The influence of schizotypal traits on attention under high perceptual load

Stotesbury, H., Gaigg, S. B., Kirhan, S. & Haenschel, C. (2018). The influence of schizotypal traits on attention under high perceptual load. Schizophrenia Research: Cognition, 11, pp. 6-10. doi: 10.1016/j.scog.2017.10.002

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Abstract

Schizophrenia Spectrum Disorders (SSD) are known to be characterised by abnormalities in attentional processes, but there are inconsistencies in the literature that remain unresolved. This article considers whether perceptual resource limitations play a role in moderating attentional abnormalities in SSD. According to perceptual load theory, perceptual resource limitations can lead to attenuated or superior performance on dual-task paradigms depending on whether participants are required to process, or attempt to ignore, secondary stimuli. If SSD is associated with perceptual resource limitations, and if it represents the extreme end of an otherwise normally distributed neuropsychological phenotype, schizotypal traits in the general population should lead to disproportionate performance costs on dual-task paradigms as a function of the perceptual task demands. To test this prediction, schizotypal traits were quantified via the Schizotypal Personality Questionnaire (SPQ) in 74 healthy volunteers, who also completed a dual-task signal detection paradigm that required participants to detect central and peripheral stimuli across conditions that varied in the overall number of stimuli presented. The results confirmed decreasing performance as the perceptual load of the task increased. More importantly, significant correlations between SPQ scores and task performance confirmed that increased schizotypal traits, particularly in the cognitive-perceptual domain, are associated with greater performance decrements under increasing perceptual load. These results confirm that attentional difficulties associated with SSD extend sub-clinically into the general population and suggest that cognitive-perceptual schizotypal traits may represent a risk factor for difficulties in the regulation of attention under increasing perceptual load.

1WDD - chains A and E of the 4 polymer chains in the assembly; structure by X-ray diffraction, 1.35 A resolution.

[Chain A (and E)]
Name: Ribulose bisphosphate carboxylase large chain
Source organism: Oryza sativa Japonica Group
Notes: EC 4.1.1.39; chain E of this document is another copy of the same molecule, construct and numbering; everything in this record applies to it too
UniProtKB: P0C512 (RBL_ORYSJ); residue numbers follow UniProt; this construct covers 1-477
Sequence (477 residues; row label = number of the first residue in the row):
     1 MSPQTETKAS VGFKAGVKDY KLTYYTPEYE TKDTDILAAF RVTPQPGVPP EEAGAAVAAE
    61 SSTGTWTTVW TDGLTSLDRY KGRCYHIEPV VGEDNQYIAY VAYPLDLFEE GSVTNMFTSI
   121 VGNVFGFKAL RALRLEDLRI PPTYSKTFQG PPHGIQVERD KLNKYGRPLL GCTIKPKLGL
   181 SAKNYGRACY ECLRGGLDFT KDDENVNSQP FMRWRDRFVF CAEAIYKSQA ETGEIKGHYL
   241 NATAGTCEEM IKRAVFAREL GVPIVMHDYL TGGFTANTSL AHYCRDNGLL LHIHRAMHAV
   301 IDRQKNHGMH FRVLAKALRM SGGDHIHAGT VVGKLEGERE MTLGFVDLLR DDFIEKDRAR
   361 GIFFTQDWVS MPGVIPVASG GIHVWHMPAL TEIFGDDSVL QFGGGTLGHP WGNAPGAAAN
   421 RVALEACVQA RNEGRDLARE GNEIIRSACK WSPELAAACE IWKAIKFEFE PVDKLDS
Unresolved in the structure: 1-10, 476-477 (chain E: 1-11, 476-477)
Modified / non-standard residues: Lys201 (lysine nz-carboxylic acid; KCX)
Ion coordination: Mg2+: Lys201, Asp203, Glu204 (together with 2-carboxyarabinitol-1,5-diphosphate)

Item Type: Article
Uncontrolled Keywords: Schizotypy; Perception; Attention; Perceptual load; Selective attention
Divisions: School of Social Sciences > Department of Psychology
URI: http://openaccess.city.ac.uk/id/eprint/18510

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